Texas Supreme Court blocks woman's attempt to obtain 20-week abortion

December 10, 2023
by
Ryan Ledendecker

Pro-abortion activists were livid over the weekend after the Texas Supreme Court made a bombshell ruling that blocked a lower court's order.

According to Breitbart, the state's high court blocked a ruling from a lower court that would have allowed a woman who was 20 weeks pregnant to have her unborn baby aborted.

Democrat Travis County District Judge Maya Guerra Gamble had originally issued a temporary restraining order against Texas Attorney General Ken Paxton (R) and other officials who fought to block the abortion procedure.

Paxton asked the state's high court to intervene, which resulted in blocking the order "without regard to the merits" of the case.

Background

Dallas-based Kate Cox, a mother of two, enlisted the help of the Center for Reproductive Rights to fight to be able to terminate her pregnancy.

Cox took legal action to attempt to obtain an abortion after doctors told her that her unborn child has "Trisomy 18, otherwise known as Edwards syndrome."

In her lawsuit, she argued that "her pregnancy may not survive to birth, and if it does, her baby would be stillborn or survive for only minutes, hours, or days."

Breitbart noted:

The complaint also states that Cox had been to three different emergency rooms within a month due to “severe cramping and unidentifiable fluid leaks.” The lawsuit alleges that her history of having two prior cesarean surgeries means continuing the pregnancy “puts her at high risk for severe complications threatening her life and future fertility, including uterine rupture and hysterectomy.”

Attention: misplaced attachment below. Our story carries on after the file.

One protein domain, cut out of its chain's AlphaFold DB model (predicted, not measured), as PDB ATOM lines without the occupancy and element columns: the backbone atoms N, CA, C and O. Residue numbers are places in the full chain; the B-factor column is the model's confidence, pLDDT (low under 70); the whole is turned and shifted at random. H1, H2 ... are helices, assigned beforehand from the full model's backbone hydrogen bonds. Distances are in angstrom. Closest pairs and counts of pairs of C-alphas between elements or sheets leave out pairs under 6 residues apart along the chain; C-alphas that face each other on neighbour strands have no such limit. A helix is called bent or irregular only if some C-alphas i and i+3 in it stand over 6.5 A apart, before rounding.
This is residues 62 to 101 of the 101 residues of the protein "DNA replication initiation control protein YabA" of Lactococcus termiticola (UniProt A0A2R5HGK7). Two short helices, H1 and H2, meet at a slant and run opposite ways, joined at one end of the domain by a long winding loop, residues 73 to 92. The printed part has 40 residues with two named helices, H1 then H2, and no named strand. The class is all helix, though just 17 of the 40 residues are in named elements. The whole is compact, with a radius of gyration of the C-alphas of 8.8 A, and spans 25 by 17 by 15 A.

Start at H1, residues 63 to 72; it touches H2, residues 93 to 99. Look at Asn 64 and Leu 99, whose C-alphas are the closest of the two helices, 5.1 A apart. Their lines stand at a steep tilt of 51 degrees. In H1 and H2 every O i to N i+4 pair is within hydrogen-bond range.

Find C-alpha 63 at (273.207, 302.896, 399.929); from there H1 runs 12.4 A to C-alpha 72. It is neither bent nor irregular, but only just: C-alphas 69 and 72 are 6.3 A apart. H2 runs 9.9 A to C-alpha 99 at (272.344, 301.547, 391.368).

Her physician stated that Cox's request for the abortion fell within the medical exemption rules of Texas abortion laws. Doctors can be prosecuted if an abortion is performed that doesn't fall within those standards.

Paxton disagrees

The Texas AG argued that proper procedures were not followed at the hospital in obtaining the proper clearance to perform the abortion under the rules of current state law.

"It appears she has not sought a second opinion from a colleague at your hospital to determine whether they agree with her that Ms. Cox qualifies for the medical exception. Nothing in the TRO (temporary restraining order) compels you to waive your hospital’s long-standing policies for determining whether a patient, including Ms. Cox, qualifies for the medical exception to Texas’ abortion laws," Paxton wrote.

The lawsuit, depending on how it ultimately settles, could set a precedent for similar cases in other states with strict abortion laws.

Other women have filed lawsuits against the state in attempts to obtain abortions.

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